Body image is one of our favorite subjects to talk about in Nutritional Freedom. After all, you probably wouldn’t give a hoot (or as much of a hoot) about food and nutrition if it weren’t for how it affected your body/weight/body image, right?
And while we’re big proponents of transforming our clients’ approach to nutrition to transform their body image, there are so many other tools in the toolbox that can be utilized here. In Beyond Beautiful by Anuschka Rees, she explains the three components of body image according to psychologist Joel Kevin Thompson. They are:
- Perception, or the mental picture you have of the way you look.
- Interpretation, or your emotions and thoughts about that picture.
- Behavior, or your actions in response to said interpretation. Basically, this is what you do to maintain or change your appearance.
And these three components don’t exist in isolation! In fact, they’re cyclical. Your perception will affect your interpretation, and your interpretation will affect your behavior, which will come full circle to affect your perception.
The bad news, then, is a deficit or challenge in any one of these areas will lead to feeling challenged in the others. For example, have you noticed how you start to feel negatively about your body when you’re not practicing your regular healthy habits for just a short time (think vacations), even if your body hasn’t really changed at all?
And on the flipside, there’s also great news baked in here! The cyclical nature of these 3 body image components means you can simply focus on improving in one area and feel better across the board. Let’s dive in.
Improving your body image perception:
A quick way to start improving your perception of your body image is to debunk the BS idea that there’s only one or two versions of beauty. When your beauty ideal is narrow, you (among many, many others) are left out. But regardless of societal norms, you get to decide what you consider beautiful. Give yourself the opportunity to broaden your own beauty scope by making sure you’re seeing a wide variety of bodies when you open up social media. And, while you’re at it, make a point to unfollow or mute any accounts that leave you feeling “less than.” These simple adjustments can take a huge weight off your shoulders when it comes to how you perceive your own body.
Improving your body image interpretation:
Here’s the thing: We all have bad body image days. Seriously, even Kim Kardashian and she literally made her body herself with the help of serious money & medical talent.
So with that in mind, recognize that on your journey to body acceptance, body love, body positivity, or body respect, the end game isn’t a life without bad body image days. Ain’t gonna happen, sister.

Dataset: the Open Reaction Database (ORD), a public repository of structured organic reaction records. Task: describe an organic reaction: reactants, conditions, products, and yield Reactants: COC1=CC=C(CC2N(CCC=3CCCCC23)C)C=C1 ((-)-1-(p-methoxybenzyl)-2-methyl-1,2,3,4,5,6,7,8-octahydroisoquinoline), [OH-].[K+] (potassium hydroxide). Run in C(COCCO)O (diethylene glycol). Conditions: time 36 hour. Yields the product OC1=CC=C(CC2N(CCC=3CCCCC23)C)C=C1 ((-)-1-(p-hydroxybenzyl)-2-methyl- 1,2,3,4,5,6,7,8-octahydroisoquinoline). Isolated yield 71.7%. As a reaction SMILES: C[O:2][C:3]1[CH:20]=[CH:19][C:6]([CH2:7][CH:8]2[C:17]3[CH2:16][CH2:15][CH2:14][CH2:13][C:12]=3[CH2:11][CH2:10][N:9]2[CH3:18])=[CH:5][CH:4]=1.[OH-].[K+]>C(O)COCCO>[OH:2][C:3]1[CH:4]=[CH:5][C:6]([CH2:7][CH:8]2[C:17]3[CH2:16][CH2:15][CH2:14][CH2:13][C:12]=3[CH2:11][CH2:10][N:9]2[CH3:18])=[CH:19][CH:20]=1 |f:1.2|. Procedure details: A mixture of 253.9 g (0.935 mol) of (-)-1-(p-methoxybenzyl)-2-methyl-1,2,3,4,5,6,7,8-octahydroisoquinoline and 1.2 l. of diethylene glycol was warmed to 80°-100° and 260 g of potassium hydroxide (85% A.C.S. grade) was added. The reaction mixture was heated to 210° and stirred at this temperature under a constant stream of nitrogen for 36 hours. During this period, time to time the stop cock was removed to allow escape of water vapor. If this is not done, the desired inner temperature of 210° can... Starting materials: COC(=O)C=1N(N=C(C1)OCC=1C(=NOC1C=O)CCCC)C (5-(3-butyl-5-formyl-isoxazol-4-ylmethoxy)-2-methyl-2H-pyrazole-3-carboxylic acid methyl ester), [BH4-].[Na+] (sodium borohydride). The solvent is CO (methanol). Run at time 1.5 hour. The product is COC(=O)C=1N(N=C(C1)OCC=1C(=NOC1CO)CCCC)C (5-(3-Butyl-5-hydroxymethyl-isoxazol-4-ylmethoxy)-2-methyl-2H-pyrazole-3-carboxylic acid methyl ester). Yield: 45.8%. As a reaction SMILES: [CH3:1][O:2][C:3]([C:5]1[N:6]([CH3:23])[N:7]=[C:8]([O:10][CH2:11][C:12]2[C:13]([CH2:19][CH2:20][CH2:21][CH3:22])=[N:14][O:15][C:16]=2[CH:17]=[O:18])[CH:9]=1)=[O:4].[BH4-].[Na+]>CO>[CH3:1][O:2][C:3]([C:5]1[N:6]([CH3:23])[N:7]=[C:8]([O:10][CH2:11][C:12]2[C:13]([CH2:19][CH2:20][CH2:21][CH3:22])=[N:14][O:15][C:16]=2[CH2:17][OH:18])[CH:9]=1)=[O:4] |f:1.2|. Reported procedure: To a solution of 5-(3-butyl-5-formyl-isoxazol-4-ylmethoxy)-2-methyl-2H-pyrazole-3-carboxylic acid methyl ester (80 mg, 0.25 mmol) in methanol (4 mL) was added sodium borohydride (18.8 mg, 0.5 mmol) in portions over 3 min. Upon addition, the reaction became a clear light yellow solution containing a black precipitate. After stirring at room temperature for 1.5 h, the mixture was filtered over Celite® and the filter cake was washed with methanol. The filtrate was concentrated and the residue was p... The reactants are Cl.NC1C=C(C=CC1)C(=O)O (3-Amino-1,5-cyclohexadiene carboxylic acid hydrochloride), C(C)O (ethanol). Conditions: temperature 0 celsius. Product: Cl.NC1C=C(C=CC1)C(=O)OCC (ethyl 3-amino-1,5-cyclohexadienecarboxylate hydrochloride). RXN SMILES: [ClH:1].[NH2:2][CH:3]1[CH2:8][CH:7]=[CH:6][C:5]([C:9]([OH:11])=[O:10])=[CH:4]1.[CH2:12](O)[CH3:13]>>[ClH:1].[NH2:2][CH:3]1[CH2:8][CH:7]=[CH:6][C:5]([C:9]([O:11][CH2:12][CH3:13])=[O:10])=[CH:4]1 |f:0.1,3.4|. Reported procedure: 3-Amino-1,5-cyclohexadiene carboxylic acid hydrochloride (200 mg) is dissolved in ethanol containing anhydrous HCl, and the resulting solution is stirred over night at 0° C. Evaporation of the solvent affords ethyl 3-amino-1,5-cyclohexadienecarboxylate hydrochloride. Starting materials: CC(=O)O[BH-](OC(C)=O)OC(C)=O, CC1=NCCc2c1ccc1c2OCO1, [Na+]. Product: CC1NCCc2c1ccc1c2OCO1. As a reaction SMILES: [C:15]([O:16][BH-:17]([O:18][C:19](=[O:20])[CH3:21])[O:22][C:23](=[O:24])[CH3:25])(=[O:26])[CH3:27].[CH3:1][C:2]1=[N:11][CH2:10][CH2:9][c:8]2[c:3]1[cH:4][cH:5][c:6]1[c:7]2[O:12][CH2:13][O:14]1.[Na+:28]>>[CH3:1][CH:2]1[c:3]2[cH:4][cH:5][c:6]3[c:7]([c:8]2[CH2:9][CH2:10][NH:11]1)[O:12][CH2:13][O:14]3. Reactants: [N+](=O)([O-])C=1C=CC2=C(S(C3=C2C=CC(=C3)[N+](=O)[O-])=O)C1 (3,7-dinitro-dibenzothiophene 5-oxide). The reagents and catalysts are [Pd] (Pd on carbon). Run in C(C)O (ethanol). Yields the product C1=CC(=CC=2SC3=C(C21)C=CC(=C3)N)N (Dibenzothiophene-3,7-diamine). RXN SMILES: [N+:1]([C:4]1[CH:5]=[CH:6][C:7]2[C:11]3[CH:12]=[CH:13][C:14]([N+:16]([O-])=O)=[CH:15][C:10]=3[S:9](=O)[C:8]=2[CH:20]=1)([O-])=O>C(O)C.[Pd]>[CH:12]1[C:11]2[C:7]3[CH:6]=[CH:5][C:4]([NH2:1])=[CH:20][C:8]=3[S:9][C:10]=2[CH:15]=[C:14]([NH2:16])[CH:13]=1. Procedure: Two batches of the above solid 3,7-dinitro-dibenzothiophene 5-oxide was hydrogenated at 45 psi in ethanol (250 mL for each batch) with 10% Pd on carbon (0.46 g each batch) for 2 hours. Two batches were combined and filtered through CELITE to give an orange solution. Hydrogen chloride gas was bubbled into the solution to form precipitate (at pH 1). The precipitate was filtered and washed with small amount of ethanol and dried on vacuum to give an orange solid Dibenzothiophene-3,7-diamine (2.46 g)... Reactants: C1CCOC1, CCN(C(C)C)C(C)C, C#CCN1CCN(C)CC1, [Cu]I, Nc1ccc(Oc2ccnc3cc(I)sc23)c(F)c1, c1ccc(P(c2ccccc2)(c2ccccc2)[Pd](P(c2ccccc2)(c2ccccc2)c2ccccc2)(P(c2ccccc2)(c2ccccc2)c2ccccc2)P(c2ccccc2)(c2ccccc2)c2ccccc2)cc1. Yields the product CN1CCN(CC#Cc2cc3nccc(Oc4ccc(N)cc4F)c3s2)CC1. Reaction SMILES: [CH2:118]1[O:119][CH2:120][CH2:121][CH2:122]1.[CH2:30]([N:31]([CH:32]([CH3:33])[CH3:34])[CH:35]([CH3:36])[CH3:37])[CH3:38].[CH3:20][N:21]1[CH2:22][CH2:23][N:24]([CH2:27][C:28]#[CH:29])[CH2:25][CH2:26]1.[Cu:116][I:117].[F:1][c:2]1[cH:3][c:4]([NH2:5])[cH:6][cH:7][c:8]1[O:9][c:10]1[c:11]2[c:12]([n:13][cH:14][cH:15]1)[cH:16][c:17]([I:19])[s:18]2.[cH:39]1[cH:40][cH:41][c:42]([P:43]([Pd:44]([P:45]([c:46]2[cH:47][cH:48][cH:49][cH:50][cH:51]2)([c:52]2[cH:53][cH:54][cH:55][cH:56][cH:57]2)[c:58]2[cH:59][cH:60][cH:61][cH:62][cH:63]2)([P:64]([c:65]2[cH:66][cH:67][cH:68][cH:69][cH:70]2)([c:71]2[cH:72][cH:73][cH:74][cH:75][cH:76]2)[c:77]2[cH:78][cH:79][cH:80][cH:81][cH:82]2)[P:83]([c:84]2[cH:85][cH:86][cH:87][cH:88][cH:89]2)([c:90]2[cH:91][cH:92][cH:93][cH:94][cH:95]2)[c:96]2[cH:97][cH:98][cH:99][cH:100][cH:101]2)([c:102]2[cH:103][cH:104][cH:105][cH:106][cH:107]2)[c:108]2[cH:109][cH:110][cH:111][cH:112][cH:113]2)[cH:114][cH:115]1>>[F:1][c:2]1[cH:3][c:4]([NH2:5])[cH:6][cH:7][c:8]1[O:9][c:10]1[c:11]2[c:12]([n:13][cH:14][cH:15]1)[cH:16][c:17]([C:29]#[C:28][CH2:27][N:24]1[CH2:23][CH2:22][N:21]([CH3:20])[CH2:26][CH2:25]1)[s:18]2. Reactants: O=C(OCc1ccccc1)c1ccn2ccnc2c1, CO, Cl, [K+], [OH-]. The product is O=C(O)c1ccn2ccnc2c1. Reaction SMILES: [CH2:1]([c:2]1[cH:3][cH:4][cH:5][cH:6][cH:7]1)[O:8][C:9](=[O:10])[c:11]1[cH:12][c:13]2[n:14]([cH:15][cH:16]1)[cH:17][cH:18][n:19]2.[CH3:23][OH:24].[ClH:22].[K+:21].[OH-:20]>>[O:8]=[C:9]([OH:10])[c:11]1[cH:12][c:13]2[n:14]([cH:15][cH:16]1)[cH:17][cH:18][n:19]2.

The end game here is to recognize that bad body image days are actually a normal part of life and that they don’t have to affect how you choose to take care of yourself. Having a bad body image day is kind of like having a bad hair day. Just because you wake up with your hair lookin’ all crazy doesn’t mean you shave your head. And just because you’re feeling a bit “icky” in your body doesn’t mean you have to start a crazy diet or unsustainable “lifestyle change.”
Another way to improve your interpretation of your body image perception is to work on neutralizing your self-talk. So instead of saying, “My arms are so disgusting,” try something a little less charged like, “I’m not comfortable with how my arms look,” or simply, “I have arms.”
You can also aim to be objective and undramatic in terms of how you talk about your body. Go from “I look like a blimp today.” to “My midsection is bloated.”
Think about this: If you wouldn’t talk to a friend the way you talk to yourself, then your self-talk is a great place to focus your work.
Improving your body image behavior:
Nearly every day in our Foundations program, we see the impact that simple, sustainable behavior change can have on body image. But achieving consistency in those healthy behaviors is difficult when they’re coming from diet mentality. When your healthy eating or exercise is fueled by black and white diet-y thoughts, there’s room for failure. Then if (when) you fail, you feel like you’ve “fallen off the wagon” and you fall hard— eating all the things, never exercising– until you finally feel so gross that you decide it’s time for a reset. And the cycle continues…
So, yeah. We’re super into healthy eating and exercise, but we help our clients utilize the power of their thoughts to transform the motivation for these habits. When you think about your health behaviors as tools to care for yourself, this truly becomes your new baseline. (We talked all about redefining health as self-care on this blog post.)
This all sounds great, huh? WE KNOW!!! But, unfortunately, reading through this blog post and then going back to doing the same ol’, same ol’ isn’t gonna change jack, sister. If you want to make this stuff REAL, download this worksheet and get to freakin’ work on improving your body image right now.